The floats are original Grainger Essential 8 floats. Both Bare Essentials and Purple Haze (an Essential Eight) have since cut their's down the centreline and added width / volume. We felt that with the addition of the curved foil the skinny floats were ok. They certainly don’t hurt in the light to medium airs.
We added 1100mm to the bow of the float purely to make the boat safer. With the original bows if you drove them in the boat would stop and want to pitchpole.
With this design you can drive through and out without stopping which is much much safer. I designed the shape of the new bow just by eye / thumb in the air / a fairing batten and a torture board. The old bows are still there by the way.
We guestimate there is also about 100 litres more bouyancy forward with the new shape. I might add that having the canting rig it unloads the float massively. This was the driver for coming up with an electrically powered system.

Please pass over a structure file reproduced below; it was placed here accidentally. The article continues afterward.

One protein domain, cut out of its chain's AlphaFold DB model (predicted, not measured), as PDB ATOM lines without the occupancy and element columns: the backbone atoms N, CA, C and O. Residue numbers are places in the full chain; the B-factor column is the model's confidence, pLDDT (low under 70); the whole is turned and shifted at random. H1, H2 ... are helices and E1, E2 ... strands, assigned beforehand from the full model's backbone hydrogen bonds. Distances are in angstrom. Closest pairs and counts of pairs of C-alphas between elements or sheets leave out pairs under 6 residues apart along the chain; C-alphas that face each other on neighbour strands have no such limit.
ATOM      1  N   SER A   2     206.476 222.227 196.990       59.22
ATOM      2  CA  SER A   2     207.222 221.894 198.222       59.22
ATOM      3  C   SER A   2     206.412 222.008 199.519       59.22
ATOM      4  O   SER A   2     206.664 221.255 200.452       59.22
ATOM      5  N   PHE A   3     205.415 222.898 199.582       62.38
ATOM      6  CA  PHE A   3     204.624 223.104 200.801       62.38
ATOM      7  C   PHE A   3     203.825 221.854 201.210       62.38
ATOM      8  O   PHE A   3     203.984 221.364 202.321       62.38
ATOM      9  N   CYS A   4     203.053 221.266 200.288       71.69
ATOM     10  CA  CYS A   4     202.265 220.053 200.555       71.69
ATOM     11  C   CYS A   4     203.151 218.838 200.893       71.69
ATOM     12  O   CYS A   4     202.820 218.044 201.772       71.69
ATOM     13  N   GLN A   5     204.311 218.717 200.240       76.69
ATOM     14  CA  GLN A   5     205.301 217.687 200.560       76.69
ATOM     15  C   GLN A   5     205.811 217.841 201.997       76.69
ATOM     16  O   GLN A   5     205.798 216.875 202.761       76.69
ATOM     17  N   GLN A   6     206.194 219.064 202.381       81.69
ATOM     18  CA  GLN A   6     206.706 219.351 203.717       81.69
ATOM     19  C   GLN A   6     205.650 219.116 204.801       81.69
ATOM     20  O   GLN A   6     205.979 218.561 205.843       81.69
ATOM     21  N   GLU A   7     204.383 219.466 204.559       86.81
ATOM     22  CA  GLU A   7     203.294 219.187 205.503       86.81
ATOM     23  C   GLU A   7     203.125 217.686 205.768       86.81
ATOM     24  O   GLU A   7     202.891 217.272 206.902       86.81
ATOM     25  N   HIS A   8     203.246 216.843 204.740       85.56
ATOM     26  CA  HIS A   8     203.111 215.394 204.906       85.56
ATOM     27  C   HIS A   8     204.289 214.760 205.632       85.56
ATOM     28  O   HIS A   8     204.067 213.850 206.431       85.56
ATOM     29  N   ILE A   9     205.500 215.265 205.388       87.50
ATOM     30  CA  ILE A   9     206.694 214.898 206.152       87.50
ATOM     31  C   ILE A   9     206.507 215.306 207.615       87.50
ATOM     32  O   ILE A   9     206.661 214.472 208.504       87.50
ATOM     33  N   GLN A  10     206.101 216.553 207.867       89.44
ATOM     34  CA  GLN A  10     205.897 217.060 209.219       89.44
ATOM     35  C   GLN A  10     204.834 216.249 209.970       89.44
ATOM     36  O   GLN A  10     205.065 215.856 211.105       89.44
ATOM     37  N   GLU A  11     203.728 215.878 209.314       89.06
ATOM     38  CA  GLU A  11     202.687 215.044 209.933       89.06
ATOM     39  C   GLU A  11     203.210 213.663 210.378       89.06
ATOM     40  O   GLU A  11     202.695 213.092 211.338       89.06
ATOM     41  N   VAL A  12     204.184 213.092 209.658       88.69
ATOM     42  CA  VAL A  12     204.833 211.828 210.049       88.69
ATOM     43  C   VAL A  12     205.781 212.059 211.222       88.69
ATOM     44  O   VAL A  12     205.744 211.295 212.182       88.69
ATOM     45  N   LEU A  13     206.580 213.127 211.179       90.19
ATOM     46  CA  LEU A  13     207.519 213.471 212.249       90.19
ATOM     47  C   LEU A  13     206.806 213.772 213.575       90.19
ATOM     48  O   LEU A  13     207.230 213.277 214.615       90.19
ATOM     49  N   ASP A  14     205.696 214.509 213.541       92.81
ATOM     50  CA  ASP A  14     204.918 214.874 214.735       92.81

We originally had a 4:1 leading to a dedicated size 40 winch each side. This would be fine for passage / ocean racing – but we found it hopeless and scary when trying to throw the boat around a shorter course. Our system keeps both stays tensioned from full cant to full cant. (8 seconds from full cant to full cant – funnily enough about the same time as a canting keel…..)
The Essential Eight Venom racing in the Australian Multihull Championships on Moreton Bay in 2008. Time Machine initially deployed the production floats from the Essential Eight but they were later modified with the longer bows with the assistance of Gordon Myers who was the driving force behind the Essential Eight design.